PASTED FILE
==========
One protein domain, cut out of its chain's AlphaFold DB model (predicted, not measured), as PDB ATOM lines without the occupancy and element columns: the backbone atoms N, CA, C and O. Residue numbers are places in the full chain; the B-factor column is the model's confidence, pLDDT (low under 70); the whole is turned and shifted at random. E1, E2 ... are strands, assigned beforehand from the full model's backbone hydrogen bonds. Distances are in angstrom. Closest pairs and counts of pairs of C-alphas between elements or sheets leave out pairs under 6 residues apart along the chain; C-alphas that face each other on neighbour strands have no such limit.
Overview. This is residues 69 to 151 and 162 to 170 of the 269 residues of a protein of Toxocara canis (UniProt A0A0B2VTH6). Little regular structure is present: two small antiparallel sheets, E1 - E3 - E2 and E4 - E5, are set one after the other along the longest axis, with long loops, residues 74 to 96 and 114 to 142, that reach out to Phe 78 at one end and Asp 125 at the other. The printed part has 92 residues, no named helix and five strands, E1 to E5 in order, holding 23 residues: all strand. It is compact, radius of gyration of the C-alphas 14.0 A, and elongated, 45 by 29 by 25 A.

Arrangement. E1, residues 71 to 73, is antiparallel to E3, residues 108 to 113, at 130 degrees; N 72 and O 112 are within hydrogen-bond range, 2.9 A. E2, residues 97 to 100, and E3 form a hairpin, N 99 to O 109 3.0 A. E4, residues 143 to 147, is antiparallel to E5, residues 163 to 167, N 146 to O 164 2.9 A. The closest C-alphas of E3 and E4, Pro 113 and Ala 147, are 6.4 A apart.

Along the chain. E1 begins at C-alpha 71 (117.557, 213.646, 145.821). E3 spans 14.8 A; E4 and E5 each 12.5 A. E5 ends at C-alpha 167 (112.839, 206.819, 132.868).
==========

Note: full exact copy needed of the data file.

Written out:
One protein domain, cut out of its chain's AlphaFold DB model (predicted, not measured), as PDB ATOM lines without the occupancy and element columns: the backbone atoms N, CA, C and O. Residue numbers are places in the full chain; the B-factor column is the model's confidence, pLDDT (low under 70); the whole is turned and shifted at random. E1, E2 ... are strands, assigned beforehand from the full model's backbone hydrogen bonds. Distances are in angstrom. Closest pairs and counts of pairs of C-alphas between elements or sheets leave out pairs under 6 residues apart along the chain; C-alphas that face each other on neighbour strands have no such limit.
Overview. This is residues 69 to 151 and 162 to 170 of the 269 residues of a protein of Toxocara canis (UniProt A0A0B2VTH6). Little regular structure is present: two small antiparallel sheets, E1 - E3 - E2 and E4 - E5, are set one after the other along the longest axis, with long loops, residues 74 to 96 and 114 to 142, that reach out to Phe 78 at one end and Asp 125 at the other. The printed part has 92 residues, no named helix and five strands, E1 to E5 in order, holding 23 residues: all strand. It is compact, radius of gyration of the C-alphas 14.0 A, and elongated, 45 by 29 by 25 A.

Arrangement. E1, residues 71 to 73, is antiparallel to E3, residues 108 to 113, at 130 degrees; N 72 and O 112 are within hydrogen-bond range, 2.9 A. E2, residues 97 to 100, and E3 form a hairpin, N 99 to O 109 3.0 A. E4, residues 143 to 147, is antiparallel to E5, residues 163 to 167, N 146 to O 164 2.9 A. The closest C-alphas of E3 and E4, Pro 113 and Ala 147, are 6.4 A apart.

Along the chain. E1 begins at C-alpha 71 (117.557, 213.646, 145.821). E3 spans 14.8 A; E4 and E5 each 12.5 A. E5 ends at C-alpha 167 (112.839, 206.819, 132.868).